I suppose you’re right. I meant any other types of solvents that could react with the wire somehow. I figured alcohol was the safest bet. I used 99% isopropyl alcohol from the drug store.
“Every machine is a smoke machine if you operate it wrong enough.” ~ Ben Franklin
 
The following users thanked this post: alm

Offline RoadDog

  • Contributor
  • Posts: 43
  • Country: us
Also I let it dry for quite a while on top of my refrigerator which gets warm and a small fan blowing on the open port just to be safe before hitting it with the soldering iron.
“Every machine is a smoke machine if you operate it wrong enough.” ~ Ben Franklin
 

Offline RoadDog

  • Contributor
  • Posts: 43
  • Country: us
Re: Beatiful precision from the golden age
« Reply #22 on: May 23, 2022, 08:36:40 pm »
What is this? :o

Looks like precision resistance values created with wire-wound parts, hence the naming Rxxx ...
It's very interesting are those resistors bifilar wounded to minimize parasitic inductance?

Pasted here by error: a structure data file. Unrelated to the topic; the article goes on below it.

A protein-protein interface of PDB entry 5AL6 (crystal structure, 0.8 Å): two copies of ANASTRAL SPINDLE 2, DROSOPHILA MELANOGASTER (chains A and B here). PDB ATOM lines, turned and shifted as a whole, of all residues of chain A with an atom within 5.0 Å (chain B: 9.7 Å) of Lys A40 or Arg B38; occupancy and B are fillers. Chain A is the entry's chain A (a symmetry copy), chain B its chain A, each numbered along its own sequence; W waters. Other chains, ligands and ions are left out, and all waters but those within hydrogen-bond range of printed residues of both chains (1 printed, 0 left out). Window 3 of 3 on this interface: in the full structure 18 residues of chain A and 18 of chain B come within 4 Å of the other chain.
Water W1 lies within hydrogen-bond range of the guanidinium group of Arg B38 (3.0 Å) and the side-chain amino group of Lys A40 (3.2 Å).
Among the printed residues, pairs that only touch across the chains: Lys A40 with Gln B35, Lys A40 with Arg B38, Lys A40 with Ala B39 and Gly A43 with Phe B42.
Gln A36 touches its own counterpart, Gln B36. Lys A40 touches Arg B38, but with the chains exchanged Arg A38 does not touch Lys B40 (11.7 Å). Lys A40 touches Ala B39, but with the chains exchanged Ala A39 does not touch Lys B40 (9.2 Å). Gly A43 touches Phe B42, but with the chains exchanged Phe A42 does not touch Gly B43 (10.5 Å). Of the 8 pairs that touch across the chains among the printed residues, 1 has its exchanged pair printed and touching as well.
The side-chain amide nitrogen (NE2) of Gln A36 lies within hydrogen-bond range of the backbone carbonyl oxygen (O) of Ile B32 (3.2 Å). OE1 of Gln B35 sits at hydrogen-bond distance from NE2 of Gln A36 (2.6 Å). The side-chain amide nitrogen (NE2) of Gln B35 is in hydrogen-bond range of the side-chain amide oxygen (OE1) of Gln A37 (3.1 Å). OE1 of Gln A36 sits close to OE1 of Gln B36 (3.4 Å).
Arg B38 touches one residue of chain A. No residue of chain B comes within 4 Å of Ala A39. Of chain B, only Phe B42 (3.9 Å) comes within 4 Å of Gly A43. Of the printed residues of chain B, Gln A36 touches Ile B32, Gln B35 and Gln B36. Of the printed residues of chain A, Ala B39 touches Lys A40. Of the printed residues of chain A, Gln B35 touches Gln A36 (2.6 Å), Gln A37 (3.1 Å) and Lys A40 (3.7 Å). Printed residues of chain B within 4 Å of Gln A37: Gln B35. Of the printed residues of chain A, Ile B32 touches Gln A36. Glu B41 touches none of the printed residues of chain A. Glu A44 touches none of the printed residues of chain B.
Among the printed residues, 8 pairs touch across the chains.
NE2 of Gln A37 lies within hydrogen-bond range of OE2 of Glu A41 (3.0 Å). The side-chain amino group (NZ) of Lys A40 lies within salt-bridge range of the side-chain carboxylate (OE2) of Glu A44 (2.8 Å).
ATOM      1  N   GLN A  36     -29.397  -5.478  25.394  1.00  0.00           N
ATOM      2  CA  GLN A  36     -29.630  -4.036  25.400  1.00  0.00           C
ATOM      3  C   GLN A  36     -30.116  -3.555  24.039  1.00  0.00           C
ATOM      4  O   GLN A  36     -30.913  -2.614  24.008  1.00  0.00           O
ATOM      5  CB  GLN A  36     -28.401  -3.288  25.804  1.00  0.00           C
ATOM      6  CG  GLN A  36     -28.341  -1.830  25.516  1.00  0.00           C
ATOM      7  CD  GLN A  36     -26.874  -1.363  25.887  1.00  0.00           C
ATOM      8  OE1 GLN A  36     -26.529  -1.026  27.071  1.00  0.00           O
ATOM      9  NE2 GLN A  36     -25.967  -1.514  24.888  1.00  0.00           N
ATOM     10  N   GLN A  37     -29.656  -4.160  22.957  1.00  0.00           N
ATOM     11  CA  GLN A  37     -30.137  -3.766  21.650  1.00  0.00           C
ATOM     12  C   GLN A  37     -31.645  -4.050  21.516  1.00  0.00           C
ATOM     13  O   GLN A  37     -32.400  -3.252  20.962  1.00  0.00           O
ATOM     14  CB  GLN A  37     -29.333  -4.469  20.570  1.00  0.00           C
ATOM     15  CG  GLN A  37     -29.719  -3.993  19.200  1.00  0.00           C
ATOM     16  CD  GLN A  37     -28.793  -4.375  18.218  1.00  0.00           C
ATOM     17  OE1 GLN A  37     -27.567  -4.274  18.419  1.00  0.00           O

I don't know, but I noticed that those 'coils' come in pairs, so they could be wound in alternating orientation for the same effect.

I found a few that were clear enough that I think I can see how they were wound. I believe every other one alternates the winding direction. I can see (starting at the left) the winding's exit wire, say this one was clockwise. Then I believe I see the next one's exit wire coming around in the counter-clockwise direction, then the next again clockwise. Can't see the last one for sure.

But I may be wrong ...

You are not wrong. Each section of the bobbin is wound the opposite way.

Also Kleinstein was right I think they are welded not soldered. I thought for sure they were so soldered but looking again at some I believe they were welded. They have a coating over them that looks like epoxy to hold the wire to the end of the bobbin. I think I need glasses soon. Eyes are getting old  :-//